Ultraviolet and ionizing radiation damages DNA and induces carcinogenesis. In experiments with fish DNA, DNA damaged by UV radiation can be repaired by exposure to visible light. In Chapter Seven, we will explain the significance of these findings.


Heat, hyperthermia 

It was believed at one time by some scientists that increasing the body temperature of cancer patients could slow down the progression of their disease. In a later chapter, we’ll explain why this phenomenon was observed and why it could possibly work, from the perspective of our theory on the origin of cancer. 


Many studies have shown that exercise seems to help slow the progression of cancer. We’ll provide an explanation for this, too, in a later chapter.



1) Free radicals are oxygen and other molecules that are deficient in electrons. They are thought to damage DNA and cause cancer. Vitamins, chlorophyll, selenium, and other substances prevent the formation of free radicals.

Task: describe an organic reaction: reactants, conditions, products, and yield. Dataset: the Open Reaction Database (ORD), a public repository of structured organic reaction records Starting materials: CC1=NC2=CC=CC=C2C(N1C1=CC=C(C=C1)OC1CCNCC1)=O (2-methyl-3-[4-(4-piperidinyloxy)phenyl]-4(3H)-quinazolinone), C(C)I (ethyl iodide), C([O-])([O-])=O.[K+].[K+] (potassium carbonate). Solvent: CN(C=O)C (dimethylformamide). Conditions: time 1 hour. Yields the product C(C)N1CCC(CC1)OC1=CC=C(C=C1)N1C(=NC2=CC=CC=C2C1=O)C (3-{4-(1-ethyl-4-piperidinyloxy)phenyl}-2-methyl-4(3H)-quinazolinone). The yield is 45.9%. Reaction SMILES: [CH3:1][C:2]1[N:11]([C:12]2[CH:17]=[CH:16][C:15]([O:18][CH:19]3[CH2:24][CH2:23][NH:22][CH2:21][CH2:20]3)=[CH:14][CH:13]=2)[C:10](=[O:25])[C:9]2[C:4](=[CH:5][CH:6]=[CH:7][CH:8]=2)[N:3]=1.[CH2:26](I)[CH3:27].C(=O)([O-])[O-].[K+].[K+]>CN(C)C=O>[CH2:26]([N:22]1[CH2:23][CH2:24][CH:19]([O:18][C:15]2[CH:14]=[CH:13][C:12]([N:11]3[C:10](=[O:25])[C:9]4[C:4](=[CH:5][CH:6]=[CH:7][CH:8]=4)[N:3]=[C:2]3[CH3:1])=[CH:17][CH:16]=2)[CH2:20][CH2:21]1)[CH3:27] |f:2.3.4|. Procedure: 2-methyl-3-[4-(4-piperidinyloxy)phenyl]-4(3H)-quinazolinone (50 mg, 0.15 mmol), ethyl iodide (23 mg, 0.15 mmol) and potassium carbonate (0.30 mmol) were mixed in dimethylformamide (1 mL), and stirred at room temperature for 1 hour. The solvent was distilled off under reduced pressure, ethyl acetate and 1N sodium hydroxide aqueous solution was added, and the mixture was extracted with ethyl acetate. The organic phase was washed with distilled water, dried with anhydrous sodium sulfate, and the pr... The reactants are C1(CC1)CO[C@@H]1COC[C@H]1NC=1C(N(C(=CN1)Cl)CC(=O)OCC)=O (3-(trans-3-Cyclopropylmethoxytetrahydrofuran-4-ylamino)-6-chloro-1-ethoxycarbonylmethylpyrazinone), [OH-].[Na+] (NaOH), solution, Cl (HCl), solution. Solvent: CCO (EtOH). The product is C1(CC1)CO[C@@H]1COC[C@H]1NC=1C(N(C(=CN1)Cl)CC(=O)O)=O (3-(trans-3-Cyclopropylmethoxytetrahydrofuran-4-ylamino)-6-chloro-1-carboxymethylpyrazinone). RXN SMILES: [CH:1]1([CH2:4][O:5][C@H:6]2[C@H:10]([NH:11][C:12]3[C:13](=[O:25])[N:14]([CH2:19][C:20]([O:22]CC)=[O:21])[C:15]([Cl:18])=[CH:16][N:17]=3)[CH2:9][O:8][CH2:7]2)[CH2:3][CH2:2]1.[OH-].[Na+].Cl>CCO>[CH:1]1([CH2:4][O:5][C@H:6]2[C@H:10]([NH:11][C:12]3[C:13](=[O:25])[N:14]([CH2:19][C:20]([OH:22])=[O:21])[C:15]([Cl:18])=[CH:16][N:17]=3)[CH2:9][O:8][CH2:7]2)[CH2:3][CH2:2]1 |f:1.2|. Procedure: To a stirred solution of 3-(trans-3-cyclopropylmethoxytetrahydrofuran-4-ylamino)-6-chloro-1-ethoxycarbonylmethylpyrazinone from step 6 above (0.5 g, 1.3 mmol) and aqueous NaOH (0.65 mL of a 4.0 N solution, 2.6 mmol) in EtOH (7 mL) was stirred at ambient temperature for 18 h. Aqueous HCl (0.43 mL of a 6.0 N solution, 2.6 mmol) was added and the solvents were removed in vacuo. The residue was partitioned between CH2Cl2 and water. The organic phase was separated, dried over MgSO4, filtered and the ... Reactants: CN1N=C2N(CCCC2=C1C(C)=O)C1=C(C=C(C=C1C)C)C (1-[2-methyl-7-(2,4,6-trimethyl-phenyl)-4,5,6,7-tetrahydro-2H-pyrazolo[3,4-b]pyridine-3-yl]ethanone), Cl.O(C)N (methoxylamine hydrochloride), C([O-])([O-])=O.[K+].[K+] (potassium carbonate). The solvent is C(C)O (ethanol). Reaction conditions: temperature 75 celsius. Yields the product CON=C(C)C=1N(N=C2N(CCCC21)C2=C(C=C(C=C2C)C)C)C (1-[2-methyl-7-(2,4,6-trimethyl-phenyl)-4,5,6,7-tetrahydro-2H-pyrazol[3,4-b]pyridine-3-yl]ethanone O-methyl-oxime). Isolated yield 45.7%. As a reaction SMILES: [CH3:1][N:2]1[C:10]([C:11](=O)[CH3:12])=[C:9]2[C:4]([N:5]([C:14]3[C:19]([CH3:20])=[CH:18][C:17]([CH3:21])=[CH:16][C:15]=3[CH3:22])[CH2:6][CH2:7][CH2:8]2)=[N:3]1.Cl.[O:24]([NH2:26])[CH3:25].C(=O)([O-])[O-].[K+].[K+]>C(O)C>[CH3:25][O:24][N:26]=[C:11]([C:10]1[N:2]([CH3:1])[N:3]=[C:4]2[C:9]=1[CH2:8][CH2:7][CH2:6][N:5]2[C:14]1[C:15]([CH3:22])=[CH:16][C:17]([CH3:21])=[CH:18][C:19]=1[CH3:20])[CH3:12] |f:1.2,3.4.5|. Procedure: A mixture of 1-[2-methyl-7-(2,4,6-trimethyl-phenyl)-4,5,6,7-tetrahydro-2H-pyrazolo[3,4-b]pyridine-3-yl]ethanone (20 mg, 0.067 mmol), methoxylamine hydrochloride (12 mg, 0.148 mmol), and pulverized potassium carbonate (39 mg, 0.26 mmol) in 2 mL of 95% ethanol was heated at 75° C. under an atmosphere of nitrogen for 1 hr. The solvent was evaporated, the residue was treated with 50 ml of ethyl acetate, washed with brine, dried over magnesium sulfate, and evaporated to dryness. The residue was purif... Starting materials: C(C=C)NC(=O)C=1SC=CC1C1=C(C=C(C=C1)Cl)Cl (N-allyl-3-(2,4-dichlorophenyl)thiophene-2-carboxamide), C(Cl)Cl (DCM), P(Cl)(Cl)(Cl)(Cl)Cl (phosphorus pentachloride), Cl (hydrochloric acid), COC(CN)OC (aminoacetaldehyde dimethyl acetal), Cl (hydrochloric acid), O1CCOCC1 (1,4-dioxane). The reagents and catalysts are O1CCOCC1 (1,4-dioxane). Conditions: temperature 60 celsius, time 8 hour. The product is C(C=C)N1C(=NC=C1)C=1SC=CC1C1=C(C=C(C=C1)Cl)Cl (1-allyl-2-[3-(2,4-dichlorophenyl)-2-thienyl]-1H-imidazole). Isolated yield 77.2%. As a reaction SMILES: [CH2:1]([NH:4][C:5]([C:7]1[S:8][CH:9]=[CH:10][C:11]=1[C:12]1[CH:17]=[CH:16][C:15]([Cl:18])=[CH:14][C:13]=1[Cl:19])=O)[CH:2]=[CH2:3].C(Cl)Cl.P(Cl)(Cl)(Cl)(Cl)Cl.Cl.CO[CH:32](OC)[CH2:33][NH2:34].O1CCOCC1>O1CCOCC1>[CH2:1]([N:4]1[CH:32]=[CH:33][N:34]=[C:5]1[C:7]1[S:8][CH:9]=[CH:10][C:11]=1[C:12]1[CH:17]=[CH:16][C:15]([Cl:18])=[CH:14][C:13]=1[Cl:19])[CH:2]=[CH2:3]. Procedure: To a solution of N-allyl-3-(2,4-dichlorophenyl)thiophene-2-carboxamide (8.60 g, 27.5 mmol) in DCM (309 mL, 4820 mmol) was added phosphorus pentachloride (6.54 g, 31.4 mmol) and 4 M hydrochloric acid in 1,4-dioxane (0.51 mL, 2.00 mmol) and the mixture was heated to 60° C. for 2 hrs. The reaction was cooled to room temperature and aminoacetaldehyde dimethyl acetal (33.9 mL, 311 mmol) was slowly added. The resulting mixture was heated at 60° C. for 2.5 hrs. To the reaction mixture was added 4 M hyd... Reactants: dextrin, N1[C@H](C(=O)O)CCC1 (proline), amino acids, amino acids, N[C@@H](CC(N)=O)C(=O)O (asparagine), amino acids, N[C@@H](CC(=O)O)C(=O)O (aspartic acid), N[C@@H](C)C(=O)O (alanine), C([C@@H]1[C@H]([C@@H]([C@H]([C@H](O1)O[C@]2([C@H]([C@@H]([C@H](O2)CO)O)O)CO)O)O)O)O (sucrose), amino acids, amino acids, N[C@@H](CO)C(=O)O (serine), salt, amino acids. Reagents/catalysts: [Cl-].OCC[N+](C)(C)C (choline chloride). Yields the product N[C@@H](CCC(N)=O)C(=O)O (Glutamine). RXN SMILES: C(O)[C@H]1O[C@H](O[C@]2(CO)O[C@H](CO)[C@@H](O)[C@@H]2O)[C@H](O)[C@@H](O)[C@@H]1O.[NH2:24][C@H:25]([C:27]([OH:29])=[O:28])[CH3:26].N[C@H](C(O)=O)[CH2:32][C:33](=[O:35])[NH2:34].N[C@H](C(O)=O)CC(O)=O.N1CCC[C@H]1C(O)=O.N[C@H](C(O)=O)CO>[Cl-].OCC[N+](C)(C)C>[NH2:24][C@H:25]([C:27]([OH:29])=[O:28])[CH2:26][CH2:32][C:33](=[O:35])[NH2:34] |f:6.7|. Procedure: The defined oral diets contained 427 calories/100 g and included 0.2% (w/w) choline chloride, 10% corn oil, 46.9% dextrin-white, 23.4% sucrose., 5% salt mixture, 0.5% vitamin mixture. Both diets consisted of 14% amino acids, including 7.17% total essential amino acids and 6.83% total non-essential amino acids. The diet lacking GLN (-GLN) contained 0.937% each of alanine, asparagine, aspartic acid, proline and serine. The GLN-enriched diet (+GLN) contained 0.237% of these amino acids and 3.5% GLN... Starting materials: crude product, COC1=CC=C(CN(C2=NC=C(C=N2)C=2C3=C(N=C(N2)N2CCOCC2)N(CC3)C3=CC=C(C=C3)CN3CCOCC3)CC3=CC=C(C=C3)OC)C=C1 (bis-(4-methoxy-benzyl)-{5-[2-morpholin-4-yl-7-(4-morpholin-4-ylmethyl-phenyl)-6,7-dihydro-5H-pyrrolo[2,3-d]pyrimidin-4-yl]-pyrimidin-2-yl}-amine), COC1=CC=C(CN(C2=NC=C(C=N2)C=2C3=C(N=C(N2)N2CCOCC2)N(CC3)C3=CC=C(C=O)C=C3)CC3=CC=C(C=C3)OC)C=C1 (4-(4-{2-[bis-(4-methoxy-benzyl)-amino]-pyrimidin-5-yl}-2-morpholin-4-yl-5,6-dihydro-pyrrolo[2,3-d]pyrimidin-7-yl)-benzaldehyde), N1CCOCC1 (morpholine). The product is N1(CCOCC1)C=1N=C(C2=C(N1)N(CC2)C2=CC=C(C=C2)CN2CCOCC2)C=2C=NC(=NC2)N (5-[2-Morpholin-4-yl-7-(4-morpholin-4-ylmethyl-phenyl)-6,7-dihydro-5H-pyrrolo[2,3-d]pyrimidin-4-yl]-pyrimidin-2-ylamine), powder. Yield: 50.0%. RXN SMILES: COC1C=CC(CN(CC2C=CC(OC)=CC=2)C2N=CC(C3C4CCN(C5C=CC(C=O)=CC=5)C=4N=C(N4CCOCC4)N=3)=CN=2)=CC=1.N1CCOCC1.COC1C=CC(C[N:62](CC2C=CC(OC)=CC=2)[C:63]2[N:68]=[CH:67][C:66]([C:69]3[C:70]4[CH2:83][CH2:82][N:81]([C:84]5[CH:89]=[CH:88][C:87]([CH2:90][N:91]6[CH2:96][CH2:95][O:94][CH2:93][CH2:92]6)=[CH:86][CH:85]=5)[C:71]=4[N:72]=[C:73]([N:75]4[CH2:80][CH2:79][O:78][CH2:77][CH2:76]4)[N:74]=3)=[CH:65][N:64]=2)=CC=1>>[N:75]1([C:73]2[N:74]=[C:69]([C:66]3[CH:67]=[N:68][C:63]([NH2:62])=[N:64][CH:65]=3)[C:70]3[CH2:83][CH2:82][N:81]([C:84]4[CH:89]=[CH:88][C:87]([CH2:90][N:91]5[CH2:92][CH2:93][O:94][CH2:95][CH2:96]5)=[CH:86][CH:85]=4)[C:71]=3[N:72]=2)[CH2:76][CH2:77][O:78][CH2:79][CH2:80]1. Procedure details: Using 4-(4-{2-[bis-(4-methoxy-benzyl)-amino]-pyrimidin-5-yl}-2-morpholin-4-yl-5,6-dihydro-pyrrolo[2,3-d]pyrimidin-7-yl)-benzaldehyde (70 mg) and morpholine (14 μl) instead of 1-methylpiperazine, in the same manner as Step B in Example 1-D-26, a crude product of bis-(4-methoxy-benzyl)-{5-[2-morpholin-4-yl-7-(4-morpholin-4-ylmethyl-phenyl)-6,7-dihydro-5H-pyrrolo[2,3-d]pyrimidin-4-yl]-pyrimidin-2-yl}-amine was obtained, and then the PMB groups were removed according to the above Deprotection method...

2) Vitamins are fat- or water-soluble organic substances obtained from plant and animal foods that are essential in small amounts for the normal growth and functioning of the body. As mentioned above, vitamins prevent the formation of free radicals and mitigate the damage they cause to DNA.

3) Taxol (tamoxifen) is a drug developed from the toxin of certain types of yew trees that kills tumor cells.